Rollins may well be right to want further reform; a case can certainly be made that conviction and incarceration have been too liberally applied to smallish crimes which more confident Western societies in the past often handled as matters of fine or money compensation. Nor can anyone dispute that our incarceration preference costs enormous amounts of money and subjects far too many people to the horrors of imprisonment. It’s hard enough for people to become imprisoned thereby subjecting their lives and bodies to the whims of some guards, without their having to suffer the risks of injury, rape, and even murder, that occur in almost every American prison. Our incarceration preference has also led us to create private prisons — a barbarity that should never, ever have been permitted, in any jurisdiction. For these reasons, as well as the job and housing deprivations that cripple anyone who has been incarcerated, I support the general purposes that Rollins is advancing.

I also suspect that Governor Baker agrees with her and that they differ only on the details of her plan. So why has the discussion between them taken such an adversarial turn ? I think we know the answer : Rollins is not only the Suffolk District Attorney. She’s a leader of an entire movement, by “progressives,” to take charge of Massachusetts’s public policy generally. The movement has some legs thanks to her election and that of Congresswoman Pressley — not to forget the defeat of House Ways and Means Chairman Jeffrey Sanchez by a woman whom Rollins campaigned closely with — and Rollins is now using the opening that Secretary Turco’s letter gave her to force the Democratic establishment — whose views on most issues are very different from hers and the movement’s — to defend itself on an issue where alternatives to Rollins’s agenda are few and risk sounding racist, a card central to her reform justifications..

—- Mike Freedberg / Here and Sphere


Rush hour traffic on I-93 viewed from Southampton St. in Boston

A couple of days ago, a truck accident in the Sumner Tunnel turned Boston’s expressway traffic upside down. Gridlock extended for miles and lasted for hours. Thousands of drivers fumed and fussed; passengers missed appointments. Everybody was late for work, or to return home from work. Excess pollution barfed the atmosphere. It was a damned messy magillah with zero escape. Politicians swore to fix the mess. Alternative transportation became the golden calf. And so it went last Friday in Boston, a city booming with business, population, and bumper to bumper crush.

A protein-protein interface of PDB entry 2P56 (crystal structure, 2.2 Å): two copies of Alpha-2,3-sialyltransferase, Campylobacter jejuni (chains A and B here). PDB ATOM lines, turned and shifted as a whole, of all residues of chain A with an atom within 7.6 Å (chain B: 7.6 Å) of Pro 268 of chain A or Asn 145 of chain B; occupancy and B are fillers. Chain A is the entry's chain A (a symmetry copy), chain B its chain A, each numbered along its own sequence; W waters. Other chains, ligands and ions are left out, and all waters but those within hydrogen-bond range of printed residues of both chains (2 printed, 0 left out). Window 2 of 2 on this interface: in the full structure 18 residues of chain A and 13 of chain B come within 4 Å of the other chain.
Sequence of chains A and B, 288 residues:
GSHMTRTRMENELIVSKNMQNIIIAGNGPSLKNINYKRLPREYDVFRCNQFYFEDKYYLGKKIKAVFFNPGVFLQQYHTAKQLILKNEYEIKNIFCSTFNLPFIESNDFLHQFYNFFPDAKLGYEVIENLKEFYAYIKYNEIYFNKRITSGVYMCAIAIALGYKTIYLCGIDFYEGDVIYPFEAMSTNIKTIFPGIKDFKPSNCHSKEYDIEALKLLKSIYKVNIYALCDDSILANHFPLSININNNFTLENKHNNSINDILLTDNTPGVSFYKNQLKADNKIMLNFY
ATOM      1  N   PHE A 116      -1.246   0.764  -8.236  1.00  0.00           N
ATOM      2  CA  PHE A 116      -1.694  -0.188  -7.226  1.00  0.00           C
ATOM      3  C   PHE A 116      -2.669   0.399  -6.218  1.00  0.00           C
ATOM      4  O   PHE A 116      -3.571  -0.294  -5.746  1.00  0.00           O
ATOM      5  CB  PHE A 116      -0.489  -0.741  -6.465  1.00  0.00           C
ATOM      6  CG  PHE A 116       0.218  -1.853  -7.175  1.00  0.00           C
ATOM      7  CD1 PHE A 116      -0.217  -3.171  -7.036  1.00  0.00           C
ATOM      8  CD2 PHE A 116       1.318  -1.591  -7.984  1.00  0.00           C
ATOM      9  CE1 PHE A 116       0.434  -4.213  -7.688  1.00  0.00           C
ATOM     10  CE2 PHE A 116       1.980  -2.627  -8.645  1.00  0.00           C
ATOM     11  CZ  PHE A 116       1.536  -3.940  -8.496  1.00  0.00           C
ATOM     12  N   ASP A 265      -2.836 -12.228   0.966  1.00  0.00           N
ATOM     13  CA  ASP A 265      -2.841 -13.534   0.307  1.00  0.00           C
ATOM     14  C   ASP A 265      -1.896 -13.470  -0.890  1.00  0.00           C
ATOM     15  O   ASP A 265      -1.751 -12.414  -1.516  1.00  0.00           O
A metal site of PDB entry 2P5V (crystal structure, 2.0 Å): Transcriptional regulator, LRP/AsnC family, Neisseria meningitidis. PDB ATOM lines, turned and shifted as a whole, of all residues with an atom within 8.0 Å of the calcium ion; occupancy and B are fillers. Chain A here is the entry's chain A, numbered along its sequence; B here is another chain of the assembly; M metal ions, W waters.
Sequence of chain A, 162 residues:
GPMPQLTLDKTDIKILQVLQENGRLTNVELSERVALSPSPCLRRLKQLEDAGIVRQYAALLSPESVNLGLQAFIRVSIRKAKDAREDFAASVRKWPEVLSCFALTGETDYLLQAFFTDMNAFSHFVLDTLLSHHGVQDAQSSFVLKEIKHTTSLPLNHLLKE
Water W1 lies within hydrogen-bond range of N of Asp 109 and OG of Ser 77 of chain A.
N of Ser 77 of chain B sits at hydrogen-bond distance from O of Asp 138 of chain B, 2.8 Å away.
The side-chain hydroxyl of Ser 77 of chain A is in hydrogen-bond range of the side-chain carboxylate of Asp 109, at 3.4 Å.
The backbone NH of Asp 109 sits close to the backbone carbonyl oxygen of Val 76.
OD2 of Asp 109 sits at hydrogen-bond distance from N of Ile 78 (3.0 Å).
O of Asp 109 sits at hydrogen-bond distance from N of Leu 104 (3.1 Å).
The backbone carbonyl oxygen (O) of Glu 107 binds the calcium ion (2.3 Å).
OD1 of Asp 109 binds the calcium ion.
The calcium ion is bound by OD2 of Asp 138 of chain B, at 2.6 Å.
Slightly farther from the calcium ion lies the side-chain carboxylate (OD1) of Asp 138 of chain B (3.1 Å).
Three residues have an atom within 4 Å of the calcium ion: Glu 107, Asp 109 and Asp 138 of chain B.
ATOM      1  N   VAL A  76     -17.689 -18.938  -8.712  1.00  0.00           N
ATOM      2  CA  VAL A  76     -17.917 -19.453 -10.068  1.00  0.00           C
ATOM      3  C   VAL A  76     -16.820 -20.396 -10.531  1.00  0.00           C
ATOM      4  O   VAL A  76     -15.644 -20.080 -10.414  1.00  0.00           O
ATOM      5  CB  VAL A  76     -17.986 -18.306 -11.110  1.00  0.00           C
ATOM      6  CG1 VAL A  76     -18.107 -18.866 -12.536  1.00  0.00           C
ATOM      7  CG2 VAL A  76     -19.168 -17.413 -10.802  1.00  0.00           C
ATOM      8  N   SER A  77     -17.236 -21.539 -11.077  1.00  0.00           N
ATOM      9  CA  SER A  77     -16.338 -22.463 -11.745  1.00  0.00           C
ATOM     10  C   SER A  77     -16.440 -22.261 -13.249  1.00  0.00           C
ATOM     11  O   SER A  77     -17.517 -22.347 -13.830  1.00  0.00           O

There isn’t much one can do about accidents, but that did not stop politicians from advocating all sorts of remedies that won’t work much. An accident in one of the tunnels leading into and out of Downtown definitely hits the weak points; yet it’s hard to see how our transportation system can account for them. Alternative transportation, such as ferries, doesn’t work because who would use them except during the one tenth of a percent time when an accident blocks the roads ? They’d be sitting there, bored at the dock, waiting for the magical hour of their greatest need. We could build duplicate tunnels : but the same argument applies to these. Who would use the duplicate tunnel except during a crisis ? That, or, maybe an extra tunnel would gin up extra traffic: it’s kind of an axiom that the more roads you build, the more cars will find their way to use them. In any case, it might take 20 years to plan and build extra tunnels and get them safely through 20 thousand environmental regulations.